The territory

About 150,000 olive trees are cultivated by the members of L'Olivicola Casolana. The olive groves are located in the municipalities of Casoli, Palombaro, Guardiagrele, Altino, Archi, S. Eusanio del Sangro, but the greatest concentration is found on Piano Laroma, a plateau that stretches at the foot of the Maiella. The image of this expanse of olive groves on the white soils of the plateau, rich in limestone gravel, from which the Maiella forms the backdrop, is striking.

In addition to the beauty and uniqueness of this type of soil, mention must also be made of its high drainage capacity: during rainy periods, the olive trees do not absorb too much water, while in dry years, the stones on the surface act as protection, blocking rising damp. This particular characteristic of the soil, the altitude and the hot Abruzzo sun create that special microclimate that gives the fruit unique properties to produce oil and table olives of the highest sensorial and nutritional value.

Olive cultivation in these territories is very ancient. The cultivated varieties are the autochthonous ones such as the intosso, the gentile di Chieti, the cucco, the crognalegno and, only after the 1956 frost, the leccino was introduced, as in the whole of Abruzzo. The areas cultivated by our members are close to 1,000 hectares, of which about 200 hectares are organically farmed.


The Ancient Roman Town Hall

Strolling through the olive groves of Piano Laroma, you may come across the remains of walls from the Roman Empire, a glimpse of opus reticulatum lining the roadway. These are the remains of the ancient Romanesque municipality named Cluviae , whose inhabitants were the Carecini.

The importance of Cluviae is also evidenced by the discovery of a theatre. Cluviae is mentioned by Livy, who describes it in 311 BC as a walled city, and by Tacitus as the home of the Stoic Helvidius Priscus. We read in the bronze slab dated 5 May 384 A.D. ortato sibi honore patriam civitumque Cluviatum amare ac diligere non desit -- that is: increased his honour, he did not cease to love and protect the homeland of the Cluvian citizens.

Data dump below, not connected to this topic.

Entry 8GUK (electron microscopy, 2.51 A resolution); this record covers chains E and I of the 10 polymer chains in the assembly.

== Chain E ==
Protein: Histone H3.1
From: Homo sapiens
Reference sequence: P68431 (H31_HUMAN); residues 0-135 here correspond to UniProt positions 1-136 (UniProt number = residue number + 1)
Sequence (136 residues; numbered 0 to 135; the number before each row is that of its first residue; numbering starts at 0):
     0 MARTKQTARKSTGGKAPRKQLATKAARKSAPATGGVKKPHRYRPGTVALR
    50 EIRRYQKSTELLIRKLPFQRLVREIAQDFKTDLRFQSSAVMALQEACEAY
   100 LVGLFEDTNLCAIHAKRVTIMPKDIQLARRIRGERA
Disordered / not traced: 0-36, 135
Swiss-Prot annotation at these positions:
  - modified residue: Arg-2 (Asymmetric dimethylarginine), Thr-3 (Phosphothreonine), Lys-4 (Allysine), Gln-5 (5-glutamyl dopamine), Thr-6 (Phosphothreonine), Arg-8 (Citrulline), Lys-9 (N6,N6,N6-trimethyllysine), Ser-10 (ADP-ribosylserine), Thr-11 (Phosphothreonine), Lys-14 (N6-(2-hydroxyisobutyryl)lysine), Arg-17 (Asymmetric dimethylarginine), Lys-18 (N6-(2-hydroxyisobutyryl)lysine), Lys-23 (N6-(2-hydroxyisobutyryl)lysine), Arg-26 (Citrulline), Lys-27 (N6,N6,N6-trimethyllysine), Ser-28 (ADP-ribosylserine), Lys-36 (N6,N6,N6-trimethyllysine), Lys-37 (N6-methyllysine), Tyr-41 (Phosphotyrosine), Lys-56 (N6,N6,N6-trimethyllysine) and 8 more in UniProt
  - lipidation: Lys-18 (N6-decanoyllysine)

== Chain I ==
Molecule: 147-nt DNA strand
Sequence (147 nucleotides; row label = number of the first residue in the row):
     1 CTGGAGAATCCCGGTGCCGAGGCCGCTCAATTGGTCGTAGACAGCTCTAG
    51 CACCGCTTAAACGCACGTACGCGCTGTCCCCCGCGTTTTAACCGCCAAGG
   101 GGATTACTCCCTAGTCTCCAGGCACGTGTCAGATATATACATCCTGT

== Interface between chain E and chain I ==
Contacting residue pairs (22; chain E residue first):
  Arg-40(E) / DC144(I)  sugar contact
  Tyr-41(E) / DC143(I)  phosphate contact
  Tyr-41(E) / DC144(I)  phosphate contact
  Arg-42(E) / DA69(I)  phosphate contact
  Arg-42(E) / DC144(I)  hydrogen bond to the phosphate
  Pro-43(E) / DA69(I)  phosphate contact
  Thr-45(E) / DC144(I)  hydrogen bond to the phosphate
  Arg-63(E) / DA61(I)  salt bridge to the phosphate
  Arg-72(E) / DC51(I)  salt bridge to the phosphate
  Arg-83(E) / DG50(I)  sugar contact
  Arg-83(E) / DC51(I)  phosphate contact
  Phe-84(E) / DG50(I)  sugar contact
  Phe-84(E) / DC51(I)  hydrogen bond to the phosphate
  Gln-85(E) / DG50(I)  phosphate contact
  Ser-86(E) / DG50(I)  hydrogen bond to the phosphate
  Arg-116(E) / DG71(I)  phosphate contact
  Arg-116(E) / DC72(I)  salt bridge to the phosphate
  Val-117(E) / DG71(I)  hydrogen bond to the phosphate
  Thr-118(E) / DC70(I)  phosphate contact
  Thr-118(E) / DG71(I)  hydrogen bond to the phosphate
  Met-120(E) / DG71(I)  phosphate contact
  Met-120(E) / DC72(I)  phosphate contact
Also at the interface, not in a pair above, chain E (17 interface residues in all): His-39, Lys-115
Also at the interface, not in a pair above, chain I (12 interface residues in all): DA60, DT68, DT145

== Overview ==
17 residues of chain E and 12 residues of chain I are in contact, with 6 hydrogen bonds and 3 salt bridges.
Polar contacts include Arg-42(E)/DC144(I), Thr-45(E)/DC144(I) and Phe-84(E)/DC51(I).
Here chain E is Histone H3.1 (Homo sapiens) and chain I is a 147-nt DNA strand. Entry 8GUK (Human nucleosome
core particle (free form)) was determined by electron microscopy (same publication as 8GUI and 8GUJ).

The suggestion of this distant civilisation, the geographical layout of the Piano Laroma plateau, between the mountains and the sea, are the roots on which the traditions and centuries-old oil culture of its inhabitants rest. This is why we have decided to dedicate a line of our products to Cluviae.

The Intosso

The Intosso is a dual-purpose olive variety that characterises the unspoilt landscape of Piano Laroma, in the municipality of Casoli, one of Italy's most beautiful villages. Right here on this plateau, characterised by soils rich in calcareous gravel, at the foot of the Maiella, intosso has found its ideal environment. The intosso plant is small in size; it has adapted to living in our territory, withstanding snow and cold so well that it can hardly produce below an altitude of 350 metres.

Table Intosso

The intosso for table consumption is harvested from the end of September exclusively by hand only when it is green. Nets and facilitators cannot be used for harvesting as is done with those for oil, because the fruit would be ruined if it fell onto the stony ground. Harvesting by hand involves slow rhythms and smaller quantities of product than can be harvested by mechanisation.


Once harvested, the table olives are selected, defoliated, dehusked and delivered to the cooperative. Here, the olives are graded and processed. In order to be eaten, in fact, the olives must be sweetened, or 'ndosse. And it is precisely to this practice that Gennaro Finamore traces the name of the intosso variety in his Vocabolario Dell'Uso Abruzzese of 1880. The method we use for debittering is the SIVIGLIANO method..

A Tradition at Risk

The Liva 'ndossa in these parts is a tradition. Everyone takes care of the olives to consume them throughout the year. Our cooperative was born precisely for this typical product. Today, unfortunately, it has become an increasingly less widespread activity. Over the years, the hard work of its production and the uncertainty of the harvest have been compounded by competition from more productive and cheaper cultivars, first Italian, then Spanish and Greek. And, inevitably, over time there has been a slow and silent abandonment of the production of the intosso da mensa. We at l'Olivicola Casolana are proud to carry on this tradition. Today, we still harvest table intosso da mensa by hand, as it used to be done in the past, and work it with pride to make it known throughout Italy and the world. The ​liva 'ndossa is now a Slow Food Presidium.